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Dating a Depressed Man: What You Should Know

Depression is a touchy topic. Many of the people I work with don’t want to acknowledge their depression. But that’s a healthy response to a lot of what’s going on in the world around us.

For people living with clinical depression, however, the low mood becomes difficult to function with. Especially when it comes to dating. But what can you do for a date mate who is struggling with it?

What Is Depression?

The Diagnostic and Statistical Manual of Mental Disorders Text Revision (DSM-5-TR) is the latest updated criteria for diagnosing mental illness. These are the standards by which someone is diagnosed with depressive disorders1.

There are quite a few diagnoses within this group of disorders. But I’m not going to go into the specifics here. Formal diagnoses should be made by a trained professional, not by a girlfriend, wife, or partner.

For the sake of this article, we’ll stick to a general understanding of depression. 

Depression generally refers to a lack of engagement, enjoyment, and connection with one’s life. Someone can have bouts of depression when dealing with significant exhaustion or stress. Someone working two jobs, for example, may have less interest in their hobbies or spending time with friends. 

The severity of depression varies from person to person. Those with mild depression experience fewer and less frequent depression symptoms. Those with more severe forms of depression will see a significantly higher impact on their daily life.

For many people, changes to their habits and environment can reduce or eliminate symptoms of depression. But for others, it’s more complicated.

Understanding Depression and Why You Can’t Just “Be Happy”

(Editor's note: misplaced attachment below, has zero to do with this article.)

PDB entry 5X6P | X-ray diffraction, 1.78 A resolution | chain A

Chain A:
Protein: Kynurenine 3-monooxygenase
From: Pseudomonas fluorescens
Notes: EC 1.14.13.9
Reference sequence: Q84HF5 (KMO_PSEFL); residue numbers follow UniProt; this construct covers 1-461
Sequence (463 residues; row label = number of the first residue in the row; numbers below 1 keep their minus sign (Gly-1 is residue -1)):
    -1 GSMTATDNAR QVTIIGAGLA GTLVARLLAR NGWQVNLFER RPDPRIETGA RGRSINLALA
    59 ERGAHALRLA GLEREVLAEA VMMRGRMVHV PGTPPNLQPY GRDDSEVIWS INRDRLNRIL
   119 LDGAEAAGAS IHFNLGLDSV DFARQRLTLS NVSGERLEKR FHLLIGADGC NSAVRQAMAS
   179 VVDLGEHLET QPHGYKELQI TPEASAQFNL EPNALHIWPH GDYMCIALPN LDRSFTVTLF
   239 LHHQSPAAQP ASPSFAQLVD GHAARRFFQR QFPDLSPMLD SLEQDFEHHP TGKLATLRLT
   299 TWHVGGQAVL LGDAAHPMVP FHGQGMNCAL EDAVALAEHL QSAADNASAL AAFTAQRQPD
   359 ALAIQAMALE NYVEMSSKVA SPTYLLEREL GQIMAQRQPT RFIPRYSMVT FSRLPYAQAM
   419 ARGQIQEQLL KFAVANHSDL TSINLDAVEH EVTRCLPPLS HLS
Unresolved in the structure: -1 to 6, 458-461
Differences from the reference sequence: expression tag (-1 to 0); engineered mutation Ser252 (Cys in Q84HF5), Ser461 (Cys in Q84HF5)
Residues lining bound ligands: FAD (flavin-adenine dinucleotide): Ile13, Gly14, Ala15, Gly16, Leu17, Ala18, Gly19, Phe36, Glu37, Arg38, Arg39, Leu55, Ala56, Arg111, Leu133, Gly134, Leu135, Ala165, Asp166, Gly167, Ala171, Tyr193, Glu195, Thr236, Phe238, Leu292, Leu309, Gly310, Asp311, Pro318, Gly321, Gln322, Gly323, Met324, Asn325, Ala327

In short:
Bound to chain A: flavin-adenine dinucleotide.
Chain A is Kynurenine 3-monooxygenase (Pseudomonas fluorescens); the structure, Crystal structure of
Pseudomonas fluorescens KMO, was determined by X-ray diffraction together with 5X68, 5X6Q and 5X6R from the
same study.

I like to think of mental health as hiking up a mountain. Your habits and skills are your strength to climb. Your environment, the people, places, and things around you, is how steep that hill is. And your health and biological factors impact the size and shape of your hiking pack.

For many people, depression happens when the hill gets too steep. Stress from work or in an important relationship, or money issues. They feel bad, maybe they go to therapy to learn different coping skills, and when things level out, they feel better. 

But for someone with chronic depression, often, the pack is heavy and awkward. Even when the ground is even, and they’re feeling strong, it’s hard to move forward. Even when things are good.

A person with chronic depression isn’t just sad. They’re not just moping. They are apathetic: sometimes they don’t feel much of anything. They might be able to go through the motions of their life, but they don’t find enjoyment in it.

Depression and Dating

For someone with depression, dating can be just as difficult as it is joyous. 

Think of your favorite movie, dessert, or activity. Now imagine you just don’t care about it anymore. You want to, you know it’s your favorite. But you just… don’t.

Imagine trying to do all those things with your favorite person, and you don’t feel like it. 

Depression affects dating, on both sides of the relationship2. It impacts the energy a person can bring to the relationship. Dating someone with depression might result in negative feelings on both sides.

That being said, depressed people can have healthy, happy relationships. They may need extra support to feel motivated, but they still seek connection and love.

5 Signs You’re Dating a Person with Depression

5 signs you're dating a person with depression

People experiencing depression don’t experience exactly the same symptoms. And because every romantic relationship is different, symptoms impact each relationship in unique ways.

1. Negative thinking